Press release

Police and prison officer killers to face life in prison

This news article was published under the 2010 to 2015 Conservative and Liberal Democrat coalition government

Anyone who kills a police or prison officer in the course of their duty will face spending the rest of their lives behind bars, Justice Secretary Chris Grayling has announced.

The changes to the law being made by the Ministry of Justice will mean that judges will start by considering a whole life term when deciding the sentence for killing either a police or prison officer in the course of their duty. This is an increase from the current starting point of a 30-year minimum term. Judges would retain the discretion to determine the appropriate sentence in each case - a whole life term will not be mandatory.

Justice Secretary Chris Grayling said:

Police officers play a vital role in keeping communities safe. As has been tragically demonstrated in recent years, this role is a dangerous one which can lead to officers paying the ultimate price while serving their community.

On a daily basis, prison officers are also asked to protect the public by dealing with violent offenders and standing in the way of criminals in order to keep the peace.

It is essential that police and prison officers feel the full weight of the state is behind them as they fulfil their crucial duties. Changing the starting point for this offence sends a clear message that the Government supports the work that these vital public servants play.

The measure is being introduced by amendment to the Criminal Justice & Courts Bill, which includes a wide range of tough sentencing measures, including plans to:

  • Make criminals contribute towards the costs of running the courts system by imposing a new charge at the point of conviction.

  • Introduce a new offence with a punishment of up to two years in prison for criminals who go on the run while serving the non-custodial element of their sentence.

  • End the automatic half-way point release for criminals convicted of rape or attempted rape of a child, or serious terrorism offences, and no longer automatically releasing offenders who receive the tough Extended Determinate Sentence (EDS) two-thirds of the way through their custodial term.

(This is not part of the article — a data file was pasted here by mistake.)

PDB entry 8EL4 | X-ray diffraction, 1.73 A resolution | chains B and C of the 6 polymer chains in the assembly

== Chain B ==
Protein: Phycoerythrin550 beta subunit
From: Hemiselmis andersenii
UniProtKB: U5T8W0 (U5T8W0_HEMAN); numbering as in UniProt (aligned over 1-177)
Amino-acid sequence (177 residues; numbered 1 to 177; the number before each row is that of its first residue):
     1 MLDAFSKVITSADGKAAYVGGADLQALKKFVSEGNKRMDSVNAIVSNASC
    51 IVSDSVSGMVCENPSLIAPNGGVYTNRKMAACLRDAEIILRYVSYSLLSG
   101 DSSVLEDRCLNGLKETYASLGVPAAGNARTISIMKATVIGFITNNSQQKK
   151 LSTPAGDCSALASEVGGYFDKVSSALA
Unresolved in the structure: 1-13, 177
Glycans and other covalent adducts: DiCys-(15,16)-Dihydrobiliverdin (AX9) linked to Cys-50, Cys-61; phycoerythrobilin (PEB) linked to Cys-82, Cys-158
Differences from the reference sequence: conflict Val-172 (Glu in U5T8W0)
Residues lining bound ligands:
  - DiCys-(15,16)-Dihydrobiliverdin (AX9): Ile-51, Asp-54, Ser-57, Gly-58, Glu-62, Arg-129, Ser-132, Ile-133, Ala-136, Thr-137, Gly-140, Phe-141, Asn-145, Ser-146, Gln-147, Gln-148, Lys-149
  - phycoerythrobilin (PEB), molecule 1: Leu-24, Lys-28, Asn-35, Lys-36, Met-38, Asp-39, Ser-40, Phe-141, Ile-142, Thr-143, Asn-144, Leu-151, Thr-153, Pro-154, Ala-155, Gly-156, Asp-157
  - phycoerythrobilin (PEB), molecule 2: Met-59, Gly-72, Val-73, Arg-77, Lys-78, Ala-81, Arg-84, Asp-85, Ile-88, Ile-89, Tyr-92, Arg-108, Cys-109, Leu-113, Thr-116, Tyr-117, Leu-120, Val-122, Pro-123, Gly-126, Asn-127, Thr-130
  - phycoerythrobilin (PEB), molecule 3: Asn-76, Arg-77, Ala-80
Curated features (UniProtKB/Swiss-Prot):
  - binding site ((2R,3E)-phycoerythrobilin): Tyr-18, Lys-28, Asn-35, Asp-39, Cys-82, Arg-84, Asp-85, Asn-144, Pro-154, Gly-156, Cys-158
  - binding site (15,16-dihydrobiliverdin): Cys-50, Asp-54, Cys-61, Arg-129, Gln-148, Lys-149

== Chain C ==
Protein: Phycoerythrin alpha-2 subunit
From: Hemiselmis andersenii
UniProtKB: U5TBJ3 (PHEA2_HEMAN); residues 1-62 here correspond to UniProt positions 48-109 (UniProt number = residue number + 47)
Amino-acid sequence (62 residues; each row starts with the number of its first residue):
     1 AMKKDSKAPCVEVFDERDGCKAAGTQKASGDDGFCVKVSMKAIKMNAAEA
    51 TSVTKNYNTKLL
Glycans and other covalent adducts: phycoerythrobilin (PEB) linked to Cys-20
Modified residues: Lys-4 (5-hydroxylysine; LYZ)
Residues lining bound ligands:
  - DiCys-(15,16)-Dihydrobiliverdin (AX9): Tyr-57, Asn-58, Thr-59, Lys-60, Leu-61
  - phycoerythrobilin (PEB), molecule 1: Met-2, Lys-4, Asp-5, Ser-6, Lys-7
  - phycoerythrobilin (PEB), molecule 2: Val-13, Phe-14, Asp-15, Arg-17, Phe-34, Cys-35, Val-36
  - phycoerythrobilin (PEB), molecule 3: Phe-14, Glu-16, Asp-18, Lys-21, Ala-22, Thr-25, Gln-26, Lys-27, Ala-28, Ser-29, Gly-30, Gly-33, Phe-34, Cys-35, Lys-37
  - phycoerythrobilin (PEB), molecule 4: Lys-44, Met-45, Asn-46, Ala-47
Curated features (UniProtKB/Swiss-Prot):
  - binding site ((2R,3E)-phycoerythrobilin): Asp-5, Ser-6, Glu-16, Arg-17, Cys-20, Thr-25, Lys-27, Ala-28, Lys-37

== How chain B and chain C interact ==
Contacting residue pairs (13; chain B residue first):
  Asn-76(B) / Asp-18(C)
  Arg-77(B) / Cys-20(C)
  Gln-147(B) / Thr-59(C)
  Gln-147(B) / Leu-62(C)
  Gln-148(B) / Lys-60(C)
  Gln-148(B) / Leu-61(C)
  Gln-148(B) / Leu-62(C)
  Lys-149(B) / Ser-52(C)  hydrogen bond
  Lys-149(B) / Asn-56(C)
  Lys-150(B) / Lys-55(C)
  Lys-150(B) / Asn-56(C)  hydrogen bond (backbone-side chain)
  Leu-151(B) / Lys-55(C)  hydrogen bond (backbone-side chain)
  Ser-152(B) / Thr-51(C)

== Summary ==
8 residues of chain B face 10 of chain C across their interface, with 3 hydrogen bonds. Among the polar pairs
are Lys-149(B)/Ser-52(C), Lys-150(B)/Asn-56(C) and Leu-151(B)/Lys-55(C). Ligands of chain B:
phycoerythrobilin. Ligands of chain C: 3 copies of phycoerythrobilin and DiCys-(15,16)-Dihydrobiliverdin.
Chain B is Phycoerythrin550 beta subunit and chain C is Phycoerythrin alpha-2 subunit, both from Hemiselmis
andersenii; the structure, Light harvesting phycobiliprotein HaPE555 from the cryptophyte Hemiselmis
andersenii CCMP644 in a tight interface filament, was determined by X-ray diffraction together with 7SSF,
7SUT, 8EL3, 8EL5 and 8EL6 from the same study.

• Stop criminals receiving cautions for serious offences, and for less serious offences stop them receiving a second caution for the same, or similar, offence committed in a two-year period.

Notes to editors

A life sentence is mandatory on conviction for murder. The sentencing court must assess the seriousness of all cases in order to determine the appropriate minimum term to be imposed. The minimum term is the period which the offender must serve in prison for the purposes of punishment and deterrence before being considered for possible release by the Parole Board.

There is statutory guidance to the courts setting out the principles to which it must have regard when determining the appropriate minimum term. The guidance sets out four starting points for adult offenders and gives examples of the type of case which would fall into these categories. Currently, the murder of a police or prison officer in the course of duty has a starting point of a minimum term of 30 years.

The court chooses the appropriate starting point and then considers any additional aggravating or mitigating factors in the particular case before arriving at the final sentence, which may be higher or lower than the starting point.